Nancy Pelosi’s Advice to Georgetown Students: Know Your ‘Why’
Former Speaker of the House Nancy Pelosi spoke about her Catholic faith and how Catholicism has shaped her political career and priorities in a candid and intimate conversation with students, faculty and staff at Georgetown on March 23.
Pelosi was the inaugural speaker in a new series hosted by Georgetown’s Center on Faith and Justice that brings political leaders to the Hilltop to engage in conversations about the role of religion and ethics in their public and personal lives.
Titled “Higher Calling,” the wide-ranging conversation was moderated by the Rev. Jim Wallis, founding director of the Center on Faith and Justice and the inaugural chair in Faith and Justice at the McCourt School of Public Policy. As Georgetown students seek their own vocations, Wallis called Pelosi, the first woman Speaker of the House of Representatives in U.S. history, the perfect person to launch the series.
“I have been in so many meetings with you over the years — political meetings — in which you have cited the Gospel of Matthew to make moral arguments,” Wallis said, later adding, “You have been successful because you have been faithful.”
Welcomed by President John J. DeGioia, who noted Pelosi’s deep Georgetown ties — her husband, Paul, and three of their children are alumni — the California congresswoman spoke about the connections between her Catholic faith and her decision to first run for office 35 years ago.
“When I talk to members of Congress, I always encourage them to know their ‘why.’ Why are they doing this? Because that justifies all the pain that goes with it,” Pelosi told the students, faculty and community members crowded into Riggs Library. “My ‘why’ is that one in five children in America lives in poverty, goes to sleep hungry … That’s what took me from the kitchen to the Congress, from housewife to House Speaker.”
Pelosi also spoke about being raised in a Catholic home in Baltimore, her advocacy on behalf of human rights in China and her long allyship with the Dalai Lama, the Tibetan Buddhist leader. She encouraged Georgetown students – especially women – to serve in politics and claim their seat at the table. “And we want you at the head of the table, right Mr. President?” she said with a wink to DeGioia.
When she was elected to Congress in 1987, just 23 of the 435 members of the House of Representatives were women, Pelosi said. “I made a decision, right then and there. We have to make a change.” Thirty-six years later, a record 28% of the current 118th Congress – 128 Representatives and 25 Senators – are women.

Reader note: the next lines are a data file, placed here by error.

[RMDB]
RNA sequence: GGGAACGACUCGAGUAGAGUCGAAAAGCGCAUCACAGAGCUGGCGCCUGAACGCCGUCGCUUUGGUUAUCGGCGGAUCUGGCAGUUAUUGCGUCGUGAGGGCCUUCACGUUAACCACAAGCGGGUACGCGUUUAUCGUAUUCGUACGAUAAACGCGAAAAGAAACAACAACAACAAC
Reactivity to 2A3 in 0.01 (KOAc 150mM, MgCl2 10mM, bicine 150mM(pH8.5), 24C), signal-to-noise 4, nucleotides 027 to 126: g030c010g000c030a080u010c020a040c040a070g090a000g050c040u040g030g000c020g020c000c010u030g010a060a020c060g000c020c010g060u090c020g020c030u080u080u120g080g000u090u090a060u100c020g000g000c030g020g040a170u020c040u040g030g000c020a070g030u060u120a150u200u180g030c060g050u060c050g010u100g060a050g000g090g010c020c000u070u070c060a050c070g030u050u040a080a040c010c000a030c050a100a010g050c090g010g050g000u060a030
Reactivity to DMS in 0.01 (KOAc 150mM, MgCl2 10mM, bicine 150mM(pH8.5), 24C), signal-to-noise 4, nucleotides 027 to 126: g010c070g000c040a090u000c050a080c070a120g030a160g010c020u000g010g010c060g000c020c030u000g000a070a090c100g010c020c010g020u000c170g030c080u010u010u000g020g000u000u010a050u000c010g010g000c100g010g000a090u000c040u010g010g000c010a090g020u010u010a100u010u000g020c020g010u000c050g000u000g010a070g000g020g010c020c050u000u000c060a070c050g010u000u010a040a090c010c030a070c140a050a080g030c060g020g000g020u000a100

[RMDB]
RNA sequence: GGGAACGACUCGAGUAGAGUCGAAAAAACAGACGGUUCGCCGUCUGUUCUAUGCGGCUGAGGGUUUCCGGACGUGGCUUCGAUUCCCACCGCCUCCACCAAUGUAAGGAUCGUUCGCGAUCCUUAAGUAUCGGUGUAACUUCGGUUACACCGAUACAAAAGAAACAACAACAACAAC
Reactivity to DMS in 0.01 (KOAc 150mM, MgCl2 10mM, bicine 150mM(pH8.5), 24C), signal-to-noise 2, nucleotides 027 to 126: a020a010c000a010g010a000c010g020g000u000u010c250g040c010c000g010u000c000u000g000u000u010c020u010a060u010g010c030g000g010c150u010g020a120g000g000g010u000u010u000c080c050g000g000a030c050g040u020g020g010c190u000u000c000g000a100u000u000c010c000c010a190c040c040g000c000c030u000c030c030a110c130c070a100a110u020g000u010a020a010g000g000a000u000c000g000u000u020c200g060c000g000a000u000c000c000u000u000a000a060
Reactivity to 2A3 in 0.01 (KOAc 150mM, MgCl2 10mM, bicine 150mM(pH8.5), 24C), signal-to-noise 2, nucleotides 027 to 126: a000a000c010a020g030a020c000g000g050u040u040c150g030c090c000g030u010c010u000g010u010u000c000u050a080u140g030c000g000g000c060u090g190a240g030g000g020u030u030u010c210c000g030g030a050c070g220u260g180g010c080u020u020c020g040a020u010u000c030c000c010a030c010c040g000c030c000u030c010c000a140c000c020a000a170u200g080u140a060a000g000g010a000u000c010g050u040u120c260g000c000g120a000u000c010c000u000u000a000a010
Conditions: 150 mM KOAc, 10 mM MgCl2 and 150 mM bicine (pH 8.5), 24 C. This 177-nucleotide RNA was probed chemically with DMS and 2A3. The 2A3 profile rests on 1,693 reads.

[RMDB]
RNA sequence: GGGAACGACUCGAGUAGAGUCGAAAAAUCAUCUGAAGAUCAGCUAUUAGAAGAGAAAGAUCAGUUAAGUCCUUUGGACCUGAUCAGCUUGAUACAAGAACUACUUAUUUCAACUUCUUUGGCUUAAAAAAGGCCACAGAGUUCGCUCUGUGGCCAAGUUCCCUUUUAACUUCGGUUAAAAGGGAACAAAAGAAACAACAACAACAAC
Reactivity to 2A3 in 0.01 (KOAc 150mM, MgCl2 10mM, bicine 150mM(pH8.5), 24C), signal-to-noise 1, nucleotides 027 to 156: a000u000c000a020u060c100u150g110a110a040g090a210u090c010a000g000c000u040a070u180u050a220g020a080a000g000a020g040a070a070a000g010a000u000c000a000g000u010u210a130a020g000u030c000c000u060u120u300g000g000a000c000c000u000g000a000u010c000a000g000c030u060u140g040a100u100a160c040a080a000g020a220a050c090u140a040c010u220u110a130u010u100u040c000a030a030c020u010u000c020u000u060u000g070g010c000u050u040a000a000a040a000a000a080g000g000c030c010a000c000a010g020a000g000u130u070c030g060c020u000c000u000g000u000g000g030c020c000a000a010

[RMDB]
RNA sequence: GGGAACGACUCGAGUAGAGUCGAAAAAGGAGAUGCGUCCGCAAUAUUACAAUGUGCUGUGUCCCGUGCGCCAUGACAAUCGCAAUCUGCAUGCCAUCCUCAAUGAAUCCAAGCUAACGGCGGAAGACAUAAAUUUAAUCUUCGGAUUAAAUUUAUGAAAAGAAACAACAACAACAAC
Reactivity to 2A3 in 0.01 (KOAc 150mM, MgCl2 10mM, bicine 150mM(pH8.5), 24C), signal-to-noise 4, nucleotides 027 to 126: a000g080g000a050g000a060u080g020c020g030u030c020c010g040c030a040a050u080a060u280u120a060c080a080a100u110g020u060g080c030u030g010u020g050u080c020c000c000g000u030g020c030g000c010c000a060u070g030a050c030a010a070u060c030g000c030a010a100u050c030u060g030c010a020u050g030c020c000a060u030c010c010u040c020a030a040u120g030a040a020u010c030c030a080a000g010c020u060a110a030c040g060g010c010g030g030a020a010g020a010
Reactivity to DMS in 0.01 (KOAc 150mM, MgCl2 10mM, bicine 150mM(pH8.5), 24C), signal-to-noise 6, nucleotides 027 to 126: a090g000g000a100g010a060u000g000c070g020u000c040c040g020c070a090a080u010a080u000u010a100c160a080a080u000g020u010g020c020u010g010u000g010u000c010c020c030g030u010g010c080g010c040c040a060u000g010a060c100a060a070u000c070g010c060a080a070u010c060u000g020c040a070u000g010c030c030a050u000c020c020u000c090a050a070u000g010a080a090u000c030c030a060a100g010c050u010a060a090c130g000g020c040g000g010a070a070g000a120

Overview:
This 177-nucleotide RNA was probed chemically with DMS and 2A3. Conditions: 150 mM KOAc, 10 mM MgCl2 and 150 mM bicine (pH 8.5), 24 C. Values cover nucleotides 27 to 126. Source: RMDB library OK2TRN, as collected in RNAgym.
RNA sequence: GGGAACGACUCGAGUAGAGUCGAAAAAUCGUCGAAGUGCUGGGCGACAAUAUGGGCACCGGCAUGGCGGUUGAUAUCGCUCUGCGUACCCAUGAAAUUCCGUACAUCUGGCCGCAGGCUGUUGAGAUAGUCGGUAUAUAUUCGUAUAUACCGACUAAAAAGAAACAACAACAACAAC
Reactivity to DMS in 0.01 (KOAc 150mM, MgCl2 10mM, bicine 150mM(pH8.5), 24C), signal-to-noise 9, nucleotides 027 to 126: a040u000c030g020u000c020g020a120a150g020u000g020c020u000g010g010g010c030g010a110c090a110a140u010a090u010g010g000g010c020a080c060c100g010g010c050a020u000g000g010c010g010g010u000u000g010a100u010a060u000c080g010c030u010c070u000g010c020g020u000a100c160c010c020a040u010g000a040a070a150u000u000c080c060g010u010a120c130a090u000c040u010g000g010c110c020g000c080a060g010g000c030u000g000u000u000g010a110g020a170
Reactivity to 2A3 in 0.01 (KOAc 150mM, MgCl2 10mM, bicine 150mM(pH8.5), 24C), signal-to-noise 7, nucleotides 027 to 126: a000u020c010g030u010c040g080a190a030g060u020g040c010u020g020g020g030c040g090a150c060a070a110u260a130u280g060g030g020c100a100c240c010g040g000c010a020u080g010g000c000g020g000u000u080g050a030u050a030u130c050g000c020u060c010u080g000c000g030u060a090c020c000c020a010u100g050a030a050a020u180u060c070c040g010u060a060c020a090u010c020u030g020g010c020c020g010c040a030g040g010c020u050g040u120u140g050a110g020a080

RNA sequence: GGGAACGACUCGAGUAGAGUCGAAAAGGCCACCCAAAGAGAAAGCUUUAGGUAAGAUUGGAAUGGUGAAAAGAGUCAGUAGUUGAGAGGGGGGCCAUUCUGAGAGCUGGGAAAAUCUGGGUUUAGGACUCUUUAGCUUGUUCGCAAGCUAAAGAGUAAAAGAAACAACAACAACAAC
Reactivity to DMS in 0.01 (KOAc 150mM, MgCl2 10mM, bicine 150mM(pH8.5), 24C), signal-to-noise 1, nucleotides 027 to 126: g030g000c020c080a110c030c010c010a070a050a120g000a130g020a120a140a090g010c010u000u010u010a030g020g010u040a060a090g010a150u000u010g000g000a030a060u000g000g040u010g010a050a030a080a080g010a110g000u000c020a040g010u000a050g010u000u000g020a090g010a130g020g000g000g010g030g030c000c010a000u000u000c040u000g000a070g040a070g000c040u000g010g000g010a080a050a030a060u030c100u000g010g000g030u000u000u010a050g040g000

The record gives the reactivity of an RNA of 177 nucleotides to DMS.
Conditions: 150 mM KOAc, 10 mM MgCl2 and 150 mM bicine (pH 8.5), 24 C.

“I would say to the women, don’t let them – whoever ‘they’ are – be daunting to you. You have something very valuable to contribute that is very necessary. We always say: when women succeed, America succeeds. And you could apply that to every culture, country and society in the world.”
Kira Akka-Seidel (MSFS’24), a constituent of Pelosi’s California district and a graduate student in the School of Foreign Service, said the “Higher Calling” conversation rejuvenated her passion for helping climate refugees – and offered an opportunity to get career advice from the most powerful woman ever to serve in U.S. politics.
When there are so many people who need help, Akka-Seidel asked Pelosi, how does she choose which challenges to take on. In a detailed, 10-minute answer, Pelosi said effective public service entails having a vision that blends knowledge, judgment and strategy. That is, knowing what you want to do, why you want to do it and how to get it done.
“But that’s all in your head,” she told Akka-Seidel. “What people want to know most of all is what’s in your heart. What are you most passionate about?”
After the event, Akka-Seidel said she hadn’t planned on asking a question, but decided to when she heard Pelosi speak about the deep role Catholicism plays in shaping her political priorities.
“It was a really special moment,” Akka-Seidel said, “especially because of its intimacy. It’s rare that you get to see such a significant figure in such a small space. This is really the reason I chose Georgetown in the first place, because it fosters these kinds of dialogues.”
The Center on Faith and Justice was launched in November 2021 under the direction of Wallis, founder of Sojourners, the Christian nonprofit and magazine, and since then, has promoted engagement with issues from voting rights and gun control to child poverty and the war in Ukraine.
As part of their work, Center leaders have convened gatherings with religious leaders and members of Congress, helped to lead a campaign across 10 states to protect voting rights during the 2022 elections, and launched a summer program to bring seminarians to Washington, DC, to engage lawmakers and one another in conversations about advancing the common good.
The Center plans to host one “Higher Calling” conversation each semester, with the goal of helping students form their consciences and seek their vocations.